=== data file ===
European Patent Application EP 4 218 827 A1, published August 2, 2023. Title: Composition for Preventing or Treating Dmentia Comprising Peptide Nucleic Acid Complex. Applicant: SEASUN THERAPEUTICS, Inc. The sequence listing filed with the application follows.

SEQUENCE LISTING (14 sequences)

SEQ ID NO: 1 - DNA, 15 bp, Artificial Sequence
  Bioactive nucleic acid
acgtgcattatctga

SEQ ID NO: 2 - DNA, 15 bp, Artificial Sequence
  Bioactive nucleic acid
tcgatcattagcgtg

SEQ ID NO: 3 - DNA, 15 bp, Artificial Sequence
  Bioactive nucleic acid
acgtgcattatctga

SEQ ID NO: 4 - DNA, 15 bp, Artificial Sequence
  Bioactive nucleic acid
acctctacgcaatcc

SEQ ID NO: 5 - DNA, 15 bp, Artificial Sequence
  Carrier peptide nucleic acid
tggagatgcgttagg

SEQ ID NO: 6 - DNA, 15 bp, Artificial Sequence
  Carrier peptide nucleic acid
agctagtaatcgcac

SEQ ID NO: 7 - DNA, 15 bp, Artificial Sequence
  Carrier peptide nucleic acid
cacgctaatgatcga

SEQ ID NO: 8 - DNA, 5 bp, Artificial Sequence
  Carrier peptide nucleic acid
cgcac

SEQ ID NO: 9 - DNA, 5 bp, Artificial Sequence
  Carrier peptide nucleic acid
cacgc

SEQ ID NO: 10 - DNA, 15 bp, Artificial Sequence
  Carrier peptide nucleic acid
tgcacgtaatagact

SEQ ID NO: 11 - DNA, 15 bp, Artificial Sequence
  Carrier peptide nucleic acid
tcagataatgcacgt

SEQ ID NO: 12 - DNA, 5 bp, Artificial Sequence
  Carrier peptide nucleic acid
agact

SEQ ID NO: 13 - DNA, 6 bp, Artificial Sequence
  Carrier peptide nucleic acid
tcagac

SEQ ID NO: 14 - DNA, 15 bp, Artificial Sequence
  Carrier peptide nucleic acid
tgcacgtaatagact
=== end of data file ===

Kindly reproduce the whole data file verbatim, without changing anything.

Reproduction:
European Patent Application EP 4 218 827 A1, published August 2, 2023. Title: Composition for Preventing or Treating Dmentia Comprising Peptide Nucleic Acid Complex. Applicant: SEASUN THERAPEUTICS, Inc. The sequence listing filed with the application follows.

SEQUENCE LISTING (14 sequences)

SEQ ID NO: 1 - DNA, 15 bp, Artificial Sequence
  Bioactive nucleic acid
acgtgcattatctga

SEQ ID NO: 2 - DNA, 15 bp, Artificial Sequence
  Bioactive nucleic acid
tcgatcattagcgtg

SEQ ID NO: 3 - DNA, 15 bp, Artificial Sequence
  Bioactive nucleic acid
acgtgcattatctga

SEQ ID NO: 4 - DNA, 15 bp, Artificial Sequence
  Bioactive nucleic acid
acctctacgcaatcc

SEQ ID NO: 5 - DNA, 15 bp, Artificial Sequence
  Carrier peptide nucleic acid
tggagatgcgttagg

SEQ ID NO: 6 - DNA, 15 bp, Artificial Sequence
  Carrier peptide nucleic acid
agctagtaatcgcac

SEQ ID NO: 7 - DNA, 15 bp, Artificial Sequence
  Carrier peptide nucleic acid
cacgctaatgatcga

SEQ ID NO: 8 - DNA, 5 bp, Artificial Sequence
  Carrier peptide nucleic acid
cgcac

SEQ ID NO: 9 - DNA, 5 bp, Artificial Sequence
  Carrier peptide nucleic acid
cacgc

SEQ ID NO: 10 - DNA, 15 bp, Artificial Sequence
  Carrier peptide nucleic acid
tgcacgtaatagact

SEQ ID NO: 11 - DNA, 15 bp, Artificial Sequence
  Carrier peptide nucleic acid
tcagataatgcacgt

SEQ ID NO: 12 - DNA, 5 bp, Artificial Sequence
  Carrier peptide nucleic acid
agact

SEQ ID NO: 13 - DNA, 6 bp, Artificial Sequence
  Carrier peptide nucleic acid
tcagac

SEQ ID NO: 14 - DNA, 15 bp, Artificial Sequence
  Carrier peptide nucleic acid
tgcacgtaatagact